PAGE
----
Tag Archive | "Pete Astor"

Steven James Adams – Old Magick

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Steven James Adams – Old Magick

Posted on 01 March 2016 by Joe

Late last year Darren Hayman posted on Facebook that Fortuna POP!’s white middle aged men roster, which he is proudly part of, was in fine form, with imminent releases from Pete Astor, formerly of 1980s band The Weather Prophets, and Steven Adams, ex-The Broken Family Band.

SJA-OLD-MAGICK

On reading this it was the first time I’d even considered that Adams actually middle aged given the youthful twinkle in his eyes. Even his cynicism, displayed lyrically and with his sardonic wit on stage, is often that of a cheeky teen rather than a depressed old man.

Here, on what is perhaps his first ‘middle-aged’ release, he casts his eye over his and his fans’ advancing years but still with a youthful twinkle. For example on Togetherness, about the appalling way too many British people treat those from other countries, the delivery is far from preachy or serious, instead its cheekily accompanied with one of the album’s most upbeat melodies.

And on Ideas, another standout track, the self-deprecating tone of a middle aged man desperately trying to save a relationship with ideas that have not yet formed could easily apply to a teen. Perhaps it could also be about the performer Adams, urging his audience to stay with him as well.

This tongue in cheek look at aging is perhaps best shown on The Back of the Bus as the young care free teens shouting from the back of a bus are transported into middle-age where “now, it’s just massage music”.

Musically, this is a more low key sound than his full band Singing Adams indie pop project of recent years but more slickly produced than his last solo outing, 2013’s House Music, which was recorded in his living room. With studio production from Dan Michaelson this feels very much like a solo album that allows the lyrics to shine and is perhaps his best release since his Broken Family Band days.

8/10

by Joe Lepper

To buy Steven James Adams – Old Magick click here.

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Pete Astor – Spilt Milk

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Pete Astor – Spilt Milk

Posted on 06 January 2016 by Joe

It says something about the quality of Pete Astor and his 1980s band The Weather Prophets that their track Worm in my Brain emerged as one of the best on the recent 76 track commemorative box -set reissue of the NME’s C86 tape. Up against the likes of Primal Scream and The Wedding Present this track with its wonderful guitar arrangement and Astor’s honest vocals stands up remarkably well 30 years on.

spilt-milk

Once of Creation band The Loft and still managed by Creation boss Alan McGee while in The Weather Prophets, Astor went solo in 1990. But a familiar story in music unfolded – critical success greeted Astor, while success continued to elude him.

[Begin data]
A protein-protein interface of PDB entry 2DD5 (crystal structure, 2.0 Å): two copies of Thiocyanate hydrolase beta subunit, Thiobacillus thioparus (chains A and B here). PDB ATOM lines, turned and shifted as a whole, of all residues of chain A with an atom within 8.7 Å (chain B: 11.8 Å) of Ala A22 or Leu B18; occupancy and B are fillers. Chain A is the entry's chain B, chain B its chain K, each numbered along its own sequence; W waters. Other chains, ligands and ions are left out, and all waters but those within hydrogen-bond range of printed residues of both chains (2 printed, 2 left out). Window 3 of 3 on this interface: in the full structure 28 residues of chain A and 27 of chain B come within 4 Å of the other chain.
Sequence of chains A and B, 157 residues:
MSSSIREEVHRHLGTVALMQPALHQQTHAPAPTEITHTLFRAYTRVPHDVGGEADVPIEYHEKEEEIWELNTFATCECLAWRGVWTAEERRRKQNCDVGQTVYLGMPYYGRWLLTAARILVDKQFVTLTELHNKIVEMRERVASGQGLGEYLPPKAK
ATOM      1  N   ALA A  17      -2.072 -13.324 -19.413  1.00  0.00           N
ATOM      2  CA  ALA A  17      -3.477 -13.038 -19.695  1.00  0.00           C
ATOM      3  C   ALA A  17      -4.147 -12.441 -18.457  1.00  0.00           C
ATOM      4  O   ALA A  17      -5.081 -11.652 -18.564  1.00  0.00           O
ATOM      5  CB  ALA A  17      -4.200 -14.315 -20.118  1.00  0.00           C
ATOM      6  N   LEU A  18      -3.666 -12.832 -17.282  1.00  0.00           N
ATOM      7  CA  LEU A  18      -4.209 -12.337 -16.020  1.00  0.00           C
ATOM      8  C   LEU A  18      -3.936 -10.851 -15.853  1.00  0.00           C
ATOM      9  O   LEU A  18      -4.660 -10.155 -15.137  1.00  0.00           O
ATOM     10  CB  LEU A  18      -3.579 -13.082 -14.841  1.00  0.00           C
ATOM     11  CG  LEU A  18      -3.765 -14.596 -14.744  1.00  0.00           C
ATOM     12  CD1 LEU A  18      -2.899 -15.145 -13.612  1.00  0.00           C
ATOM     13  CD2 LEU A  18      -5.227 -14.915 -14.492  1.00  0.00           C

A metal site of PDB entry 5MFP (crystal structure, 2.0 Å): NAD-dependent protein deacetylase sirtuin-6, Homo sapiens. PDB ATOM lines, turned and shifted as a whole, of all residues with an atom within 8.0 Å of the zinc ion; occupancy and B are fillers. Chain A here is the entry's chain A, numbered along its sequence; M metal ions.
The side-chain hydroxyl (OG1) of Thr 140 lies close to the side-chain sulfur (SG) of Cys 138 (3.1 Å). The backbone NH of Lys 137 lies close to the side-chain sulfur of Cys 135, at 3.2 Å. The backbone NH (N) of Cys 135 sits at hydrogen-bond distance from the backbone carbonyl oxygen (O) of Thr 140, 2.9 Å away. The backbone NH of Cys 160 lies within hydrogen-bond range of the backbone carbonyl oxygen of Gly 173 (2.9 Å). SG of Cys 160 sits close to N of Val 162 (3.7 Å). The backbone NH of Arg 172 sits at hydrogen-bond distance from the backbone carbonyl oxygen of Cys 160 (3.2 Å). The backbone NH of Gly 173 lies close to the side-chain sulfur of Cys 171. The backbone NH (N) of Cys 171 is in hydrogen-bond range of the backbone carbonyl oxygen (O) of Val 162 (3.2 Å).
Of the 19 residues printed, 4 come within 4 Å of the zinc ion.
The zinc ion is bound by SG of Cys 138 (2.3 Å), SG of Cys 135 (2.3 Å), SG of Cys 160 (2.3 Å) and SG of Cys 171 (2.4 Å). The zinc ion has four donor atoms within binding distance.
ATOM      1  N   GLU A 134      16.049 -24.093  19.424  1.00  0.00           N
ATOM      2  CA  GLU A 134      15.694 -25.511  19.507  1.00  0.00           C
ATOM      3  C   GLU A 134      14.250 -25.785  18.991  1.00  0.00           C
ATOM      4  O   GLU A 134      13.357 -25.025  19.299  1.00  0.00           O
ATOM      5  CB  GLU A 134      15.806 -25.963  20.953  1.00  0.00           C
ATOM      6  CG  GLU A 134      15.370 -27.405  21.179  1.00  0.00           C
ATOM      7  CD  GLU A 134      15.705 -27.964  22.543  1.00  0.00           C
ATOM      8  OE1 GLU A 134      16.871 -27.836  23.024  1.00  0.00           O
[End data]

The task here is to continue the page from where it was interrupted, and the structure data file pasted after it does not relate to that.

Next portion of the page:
He took a break for a few years, some more solo projects eventually followed, Astor briefly reformed The Loft and healso took on a new career, as a university lecturer on the music industry.

Now signed to Fortuna Pop he starts 2016 with this his eighth solo album. On this evidence Fortuna Pop, where he joins a recent roster of young up and coming bands as well as veteran indie troopers such as Darren Hayman, is a good fit.

The guitar and vocal delivery from Worm in my Brain is still there thankfully on this release, which has an unshowy production that allows the songs and lyrics to shine. The sparse use of a talented backing band, that includes former Hefner man Jack Hayter on pedal steel, helps as well. This means that when they do appear it has more impact.

As a disciple of the “sing what you know about” school of songwriting, so advocated by XTC’s Andy Partridge among others, Astor’s lyrics are unmistakably that of a middle aged man, full of wistful nods to the past and a wry look at the present and future. As he puts it in accompanying press release, time passes, shit happens; some losses, some gains. Don’t cry – but I did.” This is a good way to sum up this album’s feel.

My Right Hand about friendship and the country sounding Good Enough are among the best but for me Sleeping Tiger emerges as the stand out track. It’s got the melody, the full band feel and a great guitar hook driving it throughout. Very Good Lock is another good introspective piece that offers hope to the downtrodden.

As an advert to a new audience this album will hopefully do its job, with Darren Hayman’s recent solo work and the meloncholic melodies of Co-Pilgrim good points of reference for the uninitiated.

8/10

by Joe Lepper

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